One man had a serious wound to his upper thigh. Bloody clothing lay against his skin over the pressure bandage the French had placed on him. He had clearly lost a good deal of blood, but he was conscious and able to talk. An apparently secondary bloody wound on his left temple awaited treatment while the medics started an IV. Fluids began to flow into the wounded man. A family member clutched his ankle, staying just out of the way as the medics worked to ensure that the man did not sink into deadly shock.
The ANP said that a small boy with a chest wound was being brought in. SFC Tobago, the PMT Medic, called for his bag. As I arrived with the medical bag the boy, on a stretcher, was placed on the ground. His shirt was open, a bandage on his chest. Terror showed through his pain-clouded eyes. Dried blood streaked his chest, his navel a pool of blood. One of my interpreters assisted in communicating with the boy, who was able to talk in spite of his great pain. He was very frightened, the fear clearly communicated in his small voice; but he did not cry. He bore his pain stoically.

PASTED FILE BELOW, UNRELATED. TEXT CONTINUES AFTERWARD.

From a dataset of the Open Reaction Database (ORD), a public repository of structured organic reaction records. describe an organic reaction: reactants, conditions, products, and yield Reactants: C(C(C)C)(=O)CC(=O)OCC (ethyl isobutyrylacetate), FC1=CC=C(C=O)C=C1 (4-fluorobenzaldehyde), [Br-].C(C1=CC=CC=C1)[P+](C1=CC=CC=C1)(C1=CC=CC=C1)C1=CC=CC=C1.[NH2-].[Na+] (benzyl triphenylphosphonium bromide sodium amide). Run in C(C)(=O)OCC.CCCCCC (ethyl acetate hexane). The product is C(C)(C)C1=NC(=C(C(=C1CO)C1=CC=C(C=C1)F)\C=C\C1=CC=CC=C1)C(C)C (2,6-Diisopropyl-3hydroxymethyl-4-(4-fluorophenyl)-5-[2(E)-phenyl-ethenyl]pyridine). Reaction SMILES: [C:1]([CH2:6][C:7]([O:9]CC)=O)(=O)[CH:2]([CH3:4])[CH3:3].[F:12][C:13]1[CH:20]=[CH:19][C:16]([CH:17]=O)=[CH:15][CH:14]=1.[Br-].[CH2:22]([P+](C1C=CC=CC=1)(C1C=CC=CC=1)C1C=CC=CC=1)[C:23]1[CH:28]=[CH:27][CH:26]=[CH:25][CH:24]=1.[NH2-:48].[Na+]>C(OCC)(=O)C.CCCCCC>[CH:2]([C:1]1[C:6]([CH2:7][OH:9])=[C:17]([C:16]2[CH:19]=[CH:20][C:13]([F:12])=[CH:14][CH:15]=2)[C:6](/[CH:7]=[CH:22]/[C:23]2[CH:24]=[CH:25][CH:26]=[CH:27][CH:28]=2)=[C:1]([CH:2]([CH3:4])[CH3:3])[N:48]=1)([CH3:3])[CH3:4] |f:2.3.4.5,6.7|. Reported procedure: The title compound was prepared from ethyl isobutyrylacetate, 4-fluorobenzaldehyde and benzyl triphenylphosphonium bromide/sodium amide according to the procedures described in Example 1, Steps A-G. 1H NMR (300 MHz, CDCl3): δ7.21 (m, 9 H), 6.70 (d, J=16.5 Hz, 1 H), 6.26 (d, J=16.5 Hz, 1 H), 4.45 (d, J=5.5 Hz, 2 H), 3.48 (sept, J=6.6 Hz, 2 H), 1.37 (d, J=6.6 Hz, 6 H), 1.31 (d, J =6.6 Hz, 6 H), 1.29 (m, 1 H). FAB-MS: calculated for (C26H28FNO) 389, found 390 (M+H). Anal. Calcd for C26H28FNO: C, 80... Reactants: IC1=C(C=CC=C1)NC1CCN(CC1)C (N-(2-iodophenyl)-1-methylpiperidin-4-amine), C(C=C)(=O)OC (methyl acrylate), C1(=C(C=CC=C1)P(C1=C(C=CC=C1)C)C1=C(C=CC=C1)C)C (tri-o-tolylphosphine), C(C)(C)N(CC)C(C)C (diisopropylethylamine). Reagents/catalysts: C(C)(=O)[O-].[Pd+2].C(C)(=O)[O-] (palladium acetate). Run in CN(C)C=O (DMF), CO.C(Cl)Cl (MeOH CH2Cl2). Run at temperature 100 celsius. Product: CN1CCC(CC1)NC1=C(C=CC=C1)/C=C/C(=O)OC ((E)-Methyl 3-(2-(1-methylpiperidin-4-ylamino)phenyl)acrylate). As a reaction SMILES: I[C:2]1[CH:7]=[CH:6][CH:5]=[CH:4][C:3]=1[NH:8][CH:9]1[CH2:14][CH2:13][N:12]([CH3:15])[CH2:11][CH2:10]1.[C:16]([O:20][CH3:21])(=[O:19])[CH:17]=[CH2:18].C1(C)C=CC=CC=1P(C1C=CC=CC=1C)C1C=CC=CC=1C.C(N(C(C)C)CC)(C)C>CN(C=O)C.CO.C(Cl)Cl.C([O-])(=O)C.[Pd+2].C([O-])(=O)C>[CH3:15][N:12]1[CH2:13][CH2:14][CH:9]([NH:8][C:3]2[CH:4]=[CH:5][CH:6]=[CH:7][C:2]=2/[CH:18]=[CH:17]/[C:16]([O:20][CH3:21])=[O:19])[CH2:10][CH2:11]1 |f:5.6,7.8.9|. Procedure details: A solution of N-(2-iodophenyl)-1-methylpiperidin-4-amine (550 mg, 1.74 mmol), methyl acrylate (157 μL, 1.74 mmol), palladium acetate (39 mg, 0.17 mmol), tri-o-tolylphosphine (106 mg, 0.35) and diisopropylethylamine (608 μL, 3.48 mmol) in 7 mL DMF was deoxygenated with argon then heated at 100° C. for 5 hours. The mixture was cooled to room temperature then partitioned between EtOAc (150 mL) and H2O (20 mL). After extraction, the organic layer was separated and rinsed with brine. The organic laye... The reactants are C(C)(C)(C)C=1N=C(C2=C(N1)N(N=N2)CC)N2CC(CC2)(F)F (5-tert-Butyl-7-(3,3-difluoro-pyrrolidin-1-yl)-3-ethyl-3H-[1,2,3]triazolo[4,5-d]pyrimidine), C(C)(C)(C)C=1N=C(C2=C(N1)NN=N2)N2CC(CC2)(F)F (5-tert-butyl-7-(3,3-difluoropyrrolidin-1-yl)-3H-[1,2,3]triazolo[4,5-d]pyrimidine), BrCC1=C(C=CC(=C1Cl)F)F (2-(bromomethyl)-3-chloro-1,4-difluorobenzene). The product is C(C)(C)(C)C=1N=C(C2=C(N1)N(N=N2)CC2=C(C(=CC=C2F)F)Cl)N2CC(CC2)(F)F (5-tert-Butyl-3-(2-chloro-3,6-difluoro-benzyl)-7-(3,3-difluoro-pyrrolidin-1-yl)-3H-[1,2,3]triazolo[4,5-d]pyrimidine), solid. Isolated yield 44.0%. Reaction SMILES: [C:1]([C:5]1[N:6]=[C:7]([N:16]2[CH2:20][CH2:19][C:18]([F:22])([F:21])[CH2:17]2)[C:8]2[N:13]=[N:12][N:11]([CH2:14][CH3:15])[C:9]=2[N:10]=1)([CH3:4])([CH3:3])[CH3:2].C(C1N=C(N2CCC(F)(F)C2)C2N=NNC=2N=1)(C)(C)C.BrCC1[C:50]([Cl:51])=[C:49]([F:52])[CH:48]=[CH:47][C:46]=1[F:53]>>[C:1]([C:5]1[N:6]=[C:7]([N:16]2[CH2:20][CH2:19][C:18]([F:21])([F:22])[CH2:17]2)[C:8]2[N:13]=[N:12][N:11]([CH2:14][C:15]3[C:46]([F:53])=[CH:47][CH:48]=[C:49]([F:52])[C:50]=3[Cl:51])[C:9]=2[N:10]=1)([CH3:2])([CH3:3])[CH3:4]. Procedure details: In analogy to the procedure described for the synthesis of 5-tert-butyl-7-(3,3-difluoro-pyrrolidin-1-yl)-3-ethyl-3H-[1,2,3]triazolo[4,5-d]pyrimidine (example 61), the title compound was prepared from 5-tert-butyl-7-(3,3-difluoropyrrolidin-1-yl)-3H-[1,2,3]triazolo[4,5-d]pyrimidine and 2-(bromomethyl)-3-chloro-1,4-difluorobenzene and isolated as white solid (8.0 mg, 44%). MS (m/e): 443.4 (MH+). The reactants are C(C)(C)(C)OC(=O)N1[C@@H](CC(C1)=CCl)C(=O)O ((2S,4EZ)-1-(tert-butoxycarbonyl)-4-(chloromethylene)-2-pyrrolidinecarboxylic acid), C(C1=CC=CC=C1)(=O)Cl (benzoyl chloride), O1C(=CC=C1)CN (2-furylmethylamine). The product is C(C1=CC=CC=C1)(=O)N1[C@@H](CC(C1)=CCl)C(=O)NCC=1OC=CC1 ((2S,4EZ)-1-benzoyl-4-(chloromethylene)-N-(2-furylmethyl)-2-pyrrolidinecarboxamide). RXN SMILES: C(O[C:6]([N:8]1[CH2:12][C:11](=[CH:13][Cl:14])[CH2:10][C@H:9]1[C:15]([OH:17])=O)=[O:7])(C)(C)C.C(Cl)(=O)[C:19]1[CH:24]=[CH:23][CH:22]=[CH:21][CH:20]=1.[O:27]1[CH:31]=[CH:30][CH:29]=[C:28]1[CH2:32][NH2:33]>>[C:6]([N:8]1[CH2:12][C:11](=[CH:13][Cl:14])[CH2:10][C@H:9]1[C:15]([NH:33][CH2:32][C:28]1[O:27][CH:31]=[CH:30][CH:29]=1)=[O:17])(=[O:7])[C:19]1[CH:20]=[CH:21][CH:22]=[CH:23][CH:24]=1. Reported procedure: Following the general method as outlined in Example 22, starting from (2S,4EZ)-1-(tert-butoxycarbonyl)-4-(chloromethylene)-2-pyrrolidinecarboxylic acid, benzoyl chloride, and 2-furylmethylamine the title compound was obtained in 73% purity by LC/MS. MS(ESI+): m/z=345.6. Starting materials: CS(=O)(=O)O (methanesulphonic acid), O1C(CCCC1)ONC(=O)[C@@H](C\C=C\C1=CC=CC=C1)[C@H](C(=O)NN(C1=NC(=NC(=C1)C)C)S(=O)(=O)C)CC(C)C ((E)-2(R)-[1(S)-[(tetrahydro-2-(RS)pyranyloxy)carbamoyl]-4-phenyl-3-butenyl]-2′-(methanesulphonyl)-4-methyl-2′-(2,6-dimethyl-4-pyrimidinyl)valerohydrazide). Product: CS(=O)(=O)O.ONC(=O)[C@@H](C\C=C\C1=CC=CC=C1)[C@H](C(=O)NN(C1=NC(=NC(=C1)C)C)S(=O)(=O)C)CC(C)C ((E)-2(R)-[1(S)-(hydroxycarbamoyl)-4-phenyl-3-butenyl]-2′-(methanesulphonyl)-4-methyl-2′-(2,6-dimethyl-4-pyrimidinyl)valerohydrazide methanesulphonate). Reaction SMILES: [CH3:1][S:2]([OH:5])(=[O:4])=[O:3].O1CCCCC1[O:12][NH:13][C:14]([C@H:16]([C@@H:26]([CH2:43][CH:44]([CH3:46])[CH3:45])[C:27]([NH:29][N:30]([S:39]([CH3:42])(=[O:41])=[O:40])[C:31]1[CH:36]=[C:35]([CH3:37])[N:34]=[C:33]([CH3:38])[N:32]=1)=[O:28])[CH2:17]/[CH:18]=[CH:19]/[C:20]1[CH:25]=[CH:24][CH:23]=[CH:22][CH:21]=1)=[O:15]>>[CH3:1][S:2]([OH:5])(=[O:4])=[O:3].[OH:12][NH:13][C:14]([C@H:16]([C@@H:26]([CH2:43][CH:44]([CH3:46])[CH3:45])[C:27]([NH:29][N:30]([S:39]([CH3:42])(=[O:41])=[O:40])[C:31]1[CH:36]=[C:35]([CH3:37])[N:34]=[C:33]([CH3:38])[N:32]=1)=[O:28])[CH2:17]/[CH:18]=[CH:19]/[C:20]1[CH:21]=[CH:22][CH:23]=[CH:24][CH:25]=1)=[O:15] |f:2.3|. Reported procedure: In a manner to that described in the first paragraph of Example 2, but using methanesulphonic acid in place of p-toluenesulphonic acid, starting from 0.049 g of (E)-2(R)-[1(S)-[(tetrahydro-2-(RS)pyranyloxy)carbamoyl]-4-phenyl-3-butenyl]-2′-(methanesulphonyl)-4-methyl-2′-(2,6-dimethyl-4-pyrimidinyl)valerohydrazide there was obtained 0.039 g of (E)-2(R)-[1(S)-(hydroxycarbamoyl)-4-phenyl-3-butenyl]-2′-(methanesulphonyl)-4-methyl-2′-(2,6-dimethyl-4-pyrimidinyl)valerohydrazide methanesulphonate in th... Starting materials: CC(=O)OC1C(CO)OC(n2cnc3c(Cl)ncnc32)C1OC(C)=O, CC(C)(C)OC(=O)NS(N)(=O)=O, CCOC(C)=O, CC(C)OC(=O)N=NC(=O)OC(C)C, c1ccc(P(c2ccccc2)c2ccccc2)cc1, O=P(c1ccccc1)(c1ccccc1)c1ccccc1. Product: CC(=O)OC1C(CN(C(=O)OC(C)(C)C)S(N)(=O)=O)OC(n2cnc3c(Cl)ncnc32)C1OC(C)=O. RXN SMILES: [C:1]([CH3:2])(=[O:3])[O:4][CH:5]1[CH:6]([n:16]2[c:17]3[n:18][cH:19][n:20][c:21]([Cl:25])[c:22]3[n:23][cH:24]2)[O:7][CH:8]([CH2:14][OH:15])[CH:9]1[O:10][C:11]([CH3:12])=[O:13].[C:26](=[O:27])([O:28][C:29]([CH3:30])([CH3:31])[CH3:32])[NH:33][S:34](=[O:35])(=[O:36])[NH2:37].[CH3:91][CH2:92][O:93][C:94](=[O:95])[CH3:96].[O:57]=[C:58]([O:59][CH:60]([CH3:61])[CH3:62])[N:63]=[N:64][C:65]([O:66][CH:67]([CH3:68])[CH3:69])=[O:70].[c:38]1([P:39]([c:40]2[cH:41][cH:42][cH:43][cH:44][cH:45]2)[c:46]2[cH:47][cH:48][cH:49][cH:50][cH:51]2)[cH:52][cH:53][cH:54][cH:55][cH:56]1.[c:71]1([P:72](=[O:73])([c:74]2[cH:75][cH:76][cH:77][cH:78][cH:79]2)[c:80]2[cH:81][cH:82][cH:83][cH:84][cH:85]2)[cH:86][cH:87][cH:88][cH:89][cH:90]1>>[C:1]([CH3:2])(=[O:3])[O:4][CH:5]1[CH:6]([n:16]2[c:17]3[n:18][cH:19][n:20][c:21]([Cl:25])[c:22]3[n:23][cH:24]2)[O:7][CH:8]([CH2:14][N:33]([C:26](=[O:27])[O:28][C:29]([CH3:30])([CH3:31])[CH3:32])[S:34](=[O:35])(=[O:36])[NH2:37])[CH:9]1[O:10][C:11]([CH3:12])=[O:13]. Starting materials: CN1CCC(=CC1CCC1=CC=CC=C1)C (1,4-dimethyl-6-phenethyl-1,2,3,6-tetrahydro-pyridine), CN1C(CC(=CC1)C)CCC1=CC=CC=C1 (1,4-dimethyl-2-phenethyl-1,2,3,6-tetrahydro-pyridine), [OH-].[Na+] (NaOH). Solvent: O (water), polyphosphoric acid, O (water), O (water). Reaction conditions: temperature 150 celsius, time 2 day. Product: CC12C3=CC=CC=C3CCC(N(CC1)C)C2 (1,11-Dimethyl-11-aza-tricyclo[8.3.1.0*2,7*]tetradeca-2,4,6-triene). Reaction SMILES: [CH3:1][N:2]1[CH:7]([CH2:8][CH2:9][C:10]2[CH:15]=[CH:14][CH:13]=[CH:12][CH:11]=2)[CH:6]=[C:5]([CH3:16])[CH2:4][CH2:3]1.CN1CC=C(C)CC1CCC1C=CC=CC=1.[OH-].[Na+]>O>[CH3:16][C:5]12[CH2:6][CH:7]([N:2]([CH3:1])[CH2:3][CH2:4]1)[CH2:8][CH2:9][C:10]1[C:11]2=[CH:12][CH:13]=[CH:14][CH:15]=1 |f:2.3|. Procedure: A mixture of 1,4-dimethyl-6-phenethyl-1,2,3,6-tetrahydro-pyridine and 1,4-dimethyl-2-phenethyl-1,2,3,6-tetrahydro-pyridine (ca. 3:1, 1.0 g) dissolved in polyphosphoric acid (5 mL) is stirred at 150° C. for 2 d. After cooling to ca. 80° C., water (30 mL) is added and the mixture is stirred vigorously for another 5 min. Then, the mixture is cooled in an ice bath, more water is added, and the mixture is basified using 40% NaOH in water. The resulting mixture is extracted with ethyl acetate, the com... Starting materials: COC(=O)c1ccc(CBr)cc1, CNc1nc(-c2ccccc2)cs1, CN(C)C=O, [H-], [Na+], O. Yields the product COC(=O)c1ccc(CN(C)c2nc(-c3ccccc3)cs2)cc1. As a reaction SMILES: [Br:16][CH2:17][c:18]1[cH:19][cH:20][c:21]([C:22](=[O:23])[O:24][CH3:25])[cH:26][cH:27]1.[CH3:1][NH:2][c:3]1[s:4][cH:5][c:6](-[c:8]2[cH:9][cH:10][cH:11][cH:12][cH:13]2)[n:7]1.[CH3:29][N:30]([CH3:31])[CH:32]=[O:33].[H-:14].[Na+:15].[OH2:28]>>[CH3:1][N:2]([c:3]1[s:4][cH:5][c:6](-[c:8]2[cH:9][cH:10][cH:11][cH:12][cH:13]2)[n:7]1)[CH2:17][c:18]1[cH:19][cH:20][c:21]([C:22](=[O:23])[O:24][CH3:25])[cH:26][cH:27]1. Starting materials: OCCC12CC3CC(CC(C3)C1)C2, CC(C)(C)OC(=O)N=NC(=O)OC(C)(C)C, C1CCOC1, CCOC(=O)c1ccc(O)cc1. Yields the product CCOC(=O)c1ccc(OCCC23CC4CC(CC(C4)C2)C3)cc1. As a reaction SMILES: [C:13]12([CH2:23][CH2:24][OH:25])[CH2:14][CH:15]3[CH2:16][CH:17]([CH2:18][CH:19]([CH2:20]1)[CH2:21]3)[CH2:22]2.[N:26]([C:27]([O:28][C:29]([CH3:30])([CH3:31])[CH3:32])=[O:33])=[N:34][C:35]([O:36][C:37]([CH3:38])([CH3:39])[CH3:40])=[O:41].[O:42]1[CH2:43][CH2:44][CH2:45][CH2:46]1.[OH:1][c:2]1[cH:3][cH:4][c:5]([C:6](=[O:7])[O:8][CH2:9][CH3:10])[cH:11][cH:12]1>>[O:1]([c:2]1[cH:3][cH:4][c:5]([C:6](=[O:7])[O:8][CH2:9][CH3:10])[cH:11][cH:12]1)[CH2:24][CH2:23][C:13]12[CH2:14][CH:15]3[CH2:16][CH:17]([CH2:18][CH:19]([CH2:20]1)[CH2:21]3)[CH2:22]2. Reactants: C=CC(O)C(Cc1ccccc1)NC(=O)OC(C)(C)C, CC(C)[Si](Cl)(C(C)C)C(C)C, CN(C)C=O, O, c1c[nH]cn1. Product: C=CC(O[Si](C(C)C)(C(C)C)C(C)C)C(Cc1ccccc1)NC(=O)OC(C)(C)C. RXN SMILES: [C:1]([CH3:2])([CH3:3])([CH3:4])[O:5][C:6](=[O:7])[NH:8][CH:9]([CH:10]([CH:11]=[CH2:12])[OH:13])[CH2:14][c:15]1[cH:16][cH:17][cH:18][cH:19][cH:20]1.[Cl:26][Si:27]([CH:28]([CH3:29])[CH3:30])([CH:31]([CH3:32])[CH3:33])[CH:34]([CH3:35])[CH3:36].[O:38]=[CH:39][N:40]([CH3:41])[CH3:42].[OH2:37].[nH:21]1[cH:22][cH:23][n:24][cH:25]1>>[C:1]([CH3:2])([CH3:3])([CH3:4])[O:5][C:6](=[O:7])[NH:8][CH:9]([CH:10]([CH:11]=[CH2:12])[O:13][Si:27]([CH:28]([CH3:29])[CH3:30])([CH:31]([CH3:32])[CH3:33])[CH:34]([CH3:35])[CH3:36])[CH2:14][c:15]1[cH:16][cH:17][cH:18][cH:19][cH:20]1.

The insurgents will claim a successful attack or, failing that, will claim that the civilians died or were seriously wounded because of the presence of coalition troops. “If the coalition were not here,” they will say, “we would have no reason to be shooting in the first place.” This is like a criminal blaming his victim for having had possessions in the first place. In May of 2007, Tagab was a home of terror. The Taliban and HiG were clearly in control of this area. An NDS agent was hung in the central circle of the bazaar, his murderers forbidding the removal of the body for three days, in violation of Islamic law. Two days after I first arrived in Afghanistan in April, 2007, the local insurgents pinned the ANP down for an entire day in what served at the time as a District Center, firing thousands of rounds in that same bazaar area. The coalition were nowhere near. If the Coalition weren’t here, the people would still be living under the sway of the types of people who hang their rivals in the square and forbid people from cutting down the body for a decent burial. The people of Tagab would still be living in a world where supposedly religious people violate religious principles in order to make their political statements. Civilians would still be dying… but there would be no one to blame. They would have no need to blame anyone. The answer at that point was simply, “We are in control, and you are not. If you don’t like it, and you complain, we may kill you; so shut up.”